Petah Tikva-based CyberArk, Israel’s second-largest public cybersecurity company, plans to target the Asian and Latin American markets and mid-sized customers in the longer term to boost growth, Udi Mokady, president and chief executive officer of CyberArk, said in an interview.
Speaking with reporters last week at the sidelines of a cybersecurity conference in Tel Aviv, Mokady said enterprise customers are still the main focus of the company and CyberArk is still just “scratching the surface” of the potential of these companies.But in the longer term the firm is also “looking at ways to address also the mid-market as part of our strategy.”
CyberArk is a cybersecurity company that specializes in protecting “privileged accounts” on corporate servers. Privileged accounts are computer system user accounts that have extra privileges so that owners of those accounts can control important aspects of a server or network. Large computer systems, especially those that have been around for years, usually contain many such accounts that are no longer in use – either because they were set up specifically for certain no-longer relevant missions or because they belonged to former employees. These accounts are especially vulnerable to hacker accounts, as they aren’t watched too closely.
CyberArk chokes off the possibility that privileged accounts will be abused by identifying and cutting off access to the accounts. The system sets up a policy on user accounts that forces users to change passwords on a regular basis, including dormant privileged accounts. In addition, the system sets up a “safe zone” for data to be managed when accessed from an account.
“We found that even though we were targeting enterprise, we got pull from mid-market — universities, credit unions, law firms, things we weren’t necessarily targeting, and so it shows us there is an opportunity and we are looking for ways to address that in 2017 and beyond,” Mokady said in the interview. “Right now it is very much enterprise-focused.”
The company, which held an initial public offering of shares on the Nasdaq in 2014, saw its shares surge as corporations flocked to buy security software amid higher levels of data breaches worldwide.
Today CyberArk, the largest Israeli public information security company in both revenue and in market capitalization, has more than 2,600 customers globally, of which more than 40% are Fortune 100 customers, according to data from a May 2016 presentation.
Revenues grew over 50 percent in 2014 and 2015, and in the first quarter of the year revenue jumped 43% to around $47 million compared to the same quarter a year earlier. Net income for the first quarter of 2016 rose to $4.3 million from $4.2 million in the same quarter in 2015. CyberArk in May forecast total revenue to rise by around 30% in 2016 to a range of $209 million to $211 million.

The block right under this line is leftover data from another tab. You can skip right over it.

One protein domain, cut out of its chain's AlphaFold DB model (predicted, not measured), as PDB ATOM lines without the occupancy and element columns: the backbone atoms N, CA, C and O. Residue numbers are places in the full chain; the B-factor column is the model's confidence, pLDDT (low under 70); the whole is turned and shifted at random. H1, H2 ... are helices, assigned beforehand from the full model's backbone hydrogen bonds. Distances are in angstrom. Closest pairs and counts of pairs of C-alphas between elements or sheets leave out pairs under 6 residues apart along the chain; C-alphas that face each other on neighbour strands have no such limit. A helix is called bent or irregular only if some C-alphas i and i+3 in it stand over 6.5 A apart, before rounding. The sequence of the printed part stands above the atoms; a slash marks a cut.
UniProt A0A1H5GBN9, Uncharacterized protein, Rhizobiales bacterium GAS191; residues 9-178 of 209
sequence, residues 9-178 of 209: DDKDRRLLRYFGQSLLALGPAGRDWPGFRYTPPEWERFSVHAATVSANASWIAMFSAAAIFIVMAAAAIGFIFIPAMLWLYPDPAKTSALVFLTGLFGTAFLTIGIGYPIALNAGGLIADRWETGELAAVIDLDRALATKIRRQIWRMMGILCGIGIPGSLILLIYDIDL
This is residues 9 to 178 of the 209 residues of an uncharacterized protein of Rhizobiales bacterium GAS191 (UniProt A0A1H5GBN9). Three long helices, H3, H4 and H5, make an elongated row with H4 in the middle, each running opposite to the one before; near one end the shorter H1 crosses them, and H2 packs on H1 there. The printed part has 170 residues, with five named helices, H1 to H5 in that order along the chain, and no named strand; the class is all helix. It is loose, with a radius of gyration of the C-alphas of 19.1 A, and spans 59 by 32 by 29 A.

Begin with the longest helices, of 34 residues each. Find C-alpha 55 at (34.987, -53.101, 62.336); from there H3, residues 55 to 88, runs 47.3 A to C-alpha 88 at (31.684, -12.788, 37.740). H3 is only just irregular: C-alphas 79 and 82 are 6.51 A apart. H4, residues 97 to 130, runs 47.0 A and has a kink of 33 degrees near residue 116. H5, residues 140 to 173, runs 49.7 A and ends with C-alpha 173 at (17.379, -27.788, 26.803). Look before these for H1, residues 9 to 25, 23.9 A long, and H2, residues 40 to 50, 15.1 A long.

The company is also looking to increase its presence in the Asia Pacific, Mokady said. Last year the Americas accounted for 61% of its revenues while Europe, Middle East and Africa accounted for 31 percent. Just around 8% of sales were in Asia Pacific and Japan, according to the presentation. “We want to bring it much higher,” Mokady said. “We want it to be toward the teens in the long term. The opportunity is tremendous.” Latin America is also an opportunity for growth, he said. “They have the same problems, the same IT infrastructure, the same weaknesses.”
Even as the company has posted strong results, its share price has has declined about 26% in the past year amid concerns that enterprise spending in cybersecurity software has started to slow, lackluster results from peers and on worries about too-high valuations in the sector. The company has a market capitalization of about $1.61 billion, according to data compiled by Bloomberg.
CyberArk’s share decline spurred speculation in January that the company would become an acquisition target for Israel’s Check Point Software Technologies Ltd.
Mokady shrugged off the possibility of a company sale even as he sees the possibility of some consolidation in the industry among the smaller companies. “CyberArk is a buyer,” he said. “We are going for it and being acquisitive. Naturally in any step of the way we will do what is right for the shareholders. But left alone, we are building it big. ”
The company has made two acquisitions, Viewfinity, Inc., a Waltham, Massachusetts-based provider of Windows privilege management and application control software, for $30.5 million in cash, and Israeli firm CyberIntel.
Acquisitions “is part of our growth strategy and we are very pleased with the first two,” Mokady said. “There is appetite and willingness to do more but there is no pressure because we have such a huge organic opportunity.”